4 Software Options for Digital Dental Radiography
Posted on November 24, 2014
An ever-increasing number of dentists are making the shift to digital dentistry. The decreasing cost of digital imaging technology is making the dream of a “paperless office” a reality.
Dental imaging has come a long way since early experimentation with vacuum tubes in the 19th century. The desire to avoid the cumulative effects of radiation has sparked continued innovation in the field of dental radiography, culminating in the imaging sensors or phosphor plate systems available today from vendors like Carestream, Gendex, Dexis, and several others. Digital radiography provides certain advantages and drawbacks when compared to traditional dental radiography, but an increasing number of dentists are making the switch.
When asked reasons why they switched or were considering a switch to digital radiography, dentists interviewed by TechnologyAdvice had various points, many of which were shared. Most cited the reduced radiation giving them peace of mind as opposed to traditional panoramic or full-mouth series x-rays. Others mentioned the ease with which digital images could be enhanced or manipulated for better diagnostic results. Some thought CMOS intraoral sensors were the best investment; others felt phosphor plate digital radiography was a better option for their needs. Regardless of what sensor type or manufacturer, all the dentists surveyed said integration with a dental software system was a large factor in their decision-making process.
There are many things to consider when purchasing software for dental practice management or electronic patient records. Dental imaging integration is only one factor—albeit an important one, as new individual sensors can cost $5000 or more. Used intraoral sensors available on eBay—yes, you read that correctly—range from $338 to nearly $6000, in a mostly apples-to-apples comparison.
While it is possible to operate with a separate system for capturing, viewing, and or disseminating images, it’s usually far more efficient to operate with a single system. Integration capabilities become even more important when using devices of multiple types or vendors in a single practice—some dentists use phosphor plate systems for panoramic imaging and rely on intraoral sensors for bite-wing and periapical images.
Carestream is naturally one of the first options discussed when considering dental imaging sensors and software; Carestream purchased the company that invented the first commercially available dental imaging CCD sensors, Trophy Radiology, back in the late 1980s. They are one of the largest manufacturers of dental imaging equipment, and their various practice management solutions, PracticeWorks, SoftDent, WinOMS, etc., all integrate with their devices, allowing captured images to be saved directly to the patient chart. Carestream’s sensors’ outputs conform to DICOM standards, so captured images can be stored, managed, and/or viewed on any DICOM-compliant platform. SoftDent does have an available third-party integration “module”—likely a euphemism for custom development—so integrating the practice management platform with other sensors is possible in theory. No current SoftDent users interviewed had any need of third-party integration services—they had opted for an all-Carestream solution. For those dentists attesting for Meaningful Use Incentives, Carestream has partnered with Amazing Charts to achieve certification from ONC for Stage 1 and 2 requirements.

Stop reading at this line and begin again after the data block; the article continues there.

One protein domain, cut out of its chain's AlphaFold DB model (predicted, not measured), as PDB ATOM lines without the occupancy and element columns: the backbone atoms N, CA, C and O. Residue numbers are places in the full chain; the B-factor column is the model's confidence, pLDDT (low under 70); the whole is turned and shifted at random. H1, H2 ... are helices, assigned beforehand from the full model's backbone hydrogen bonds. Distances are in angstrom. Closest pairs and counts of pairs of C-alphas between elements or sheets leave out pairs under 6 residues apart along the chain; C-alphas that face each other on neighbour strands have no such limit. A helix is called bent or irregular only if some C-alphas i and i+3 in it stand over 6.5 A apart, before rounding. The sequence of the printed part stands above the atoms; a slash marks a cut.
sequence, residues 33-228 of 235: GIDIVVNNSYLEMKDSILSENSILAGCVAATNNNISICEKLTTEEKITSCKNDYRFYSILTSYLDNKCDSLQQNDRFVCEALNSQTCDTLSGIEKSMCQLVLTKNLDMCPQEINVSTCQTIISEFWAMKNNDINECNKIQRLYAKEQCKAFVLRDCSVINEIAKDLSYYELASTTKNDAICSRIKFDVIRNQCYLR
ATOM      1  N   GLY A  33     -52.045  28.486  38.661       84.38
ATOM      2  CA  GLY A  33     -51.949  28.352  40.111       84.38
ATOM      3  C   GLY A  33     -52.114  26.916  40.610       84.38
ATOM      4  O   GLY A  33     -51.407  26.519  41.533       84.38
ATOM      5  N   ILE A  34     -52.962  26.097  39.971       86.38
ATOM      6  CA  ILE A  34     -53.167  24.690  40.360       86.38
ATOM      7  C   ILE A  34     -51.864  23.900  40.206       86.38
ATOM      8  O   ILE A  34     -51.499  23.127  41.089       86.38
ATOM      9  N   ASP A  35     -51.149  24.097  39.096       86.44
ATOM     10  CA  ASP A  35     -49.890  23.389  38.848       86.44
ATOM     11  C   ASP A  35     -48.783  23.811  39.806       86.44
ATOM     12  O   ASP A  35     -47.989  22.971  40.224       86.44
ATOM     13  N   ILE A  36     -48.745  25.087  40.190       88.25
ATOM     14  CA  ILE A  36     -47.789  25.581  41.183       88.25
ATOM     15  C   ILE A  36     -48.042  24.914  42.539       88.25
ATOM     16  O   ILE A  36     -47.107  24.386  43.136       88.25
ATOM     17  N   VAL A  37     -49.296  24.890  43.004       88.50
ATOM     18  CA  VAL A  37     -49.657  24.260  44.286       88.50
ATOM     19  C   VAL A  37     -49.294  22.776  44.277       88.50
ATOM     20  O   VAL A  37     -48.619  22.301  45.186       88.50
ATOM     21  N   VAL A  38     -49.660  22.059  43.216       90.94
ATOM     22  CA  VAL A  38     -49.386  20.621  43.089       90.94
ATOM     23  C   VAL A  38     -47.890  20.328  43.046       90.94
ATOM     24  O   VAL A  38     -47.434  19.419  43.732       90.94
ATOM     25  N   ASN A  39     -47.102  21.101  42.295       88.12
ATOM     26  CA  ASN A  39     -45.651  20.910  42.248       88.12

Another system of note is Henry Schein’s Dentrix. Dentrix, who through various buyouts and partnerships has developed solutions for Dexis, Gendex, other e2v sensors. All of them integrate with the Dentrix platform, straight out of the box. More than one dentist interviewed considered the Dentrix system to be superior to other offerings from major vendors for such “cross-platform” interoperability. Whether or not those dentists cared or even truly understood that Dentrix has various equity relationships with a majority of these supposed third-party vendors is up for debate. Regardless, Dentrix is a popular choice for various dentists and dental specialists.
Patterson Dental provides Eaglesoft and Dolphin software for dental and orthodontic practice management, respectively. Perhaps because Patterson does not have an ownership stake in any particular imaging platform, both Eaglesoft and Dolphin integrate with various imaging devices. These include Schick, Sirona, and an available module for integrating DICOM or TWAIN-compliant devices. Patterson’s software solutions can use patient images to create educational resources such as treatment plans with included simulations that show how a patient might look with braces on, or how teeth will move over the course of orthodontic treatment. Also of note, Patterson’s Eaglesoft is a certified complete ambulatory electronic health records system, and is ready for Meaningful Use Stage 2 attestation.
These four options from Dentrix, Patterson, and Carestream are well represented among the solutions used by dentists interviewed by TechnologyAdvice. While they certainly aren’t the only practice management choices for “digital dentists,” these four solutions are among the top options available. Further information on these and other dental software solutions, interviews, and other resources are available for free from TechnologyAdvice—a completely shameless plug, but trying to discuss all the variables to consider when purchasing dental imaging and practice management software would cause this article to swell to a nigh-unreadable length.
About the Author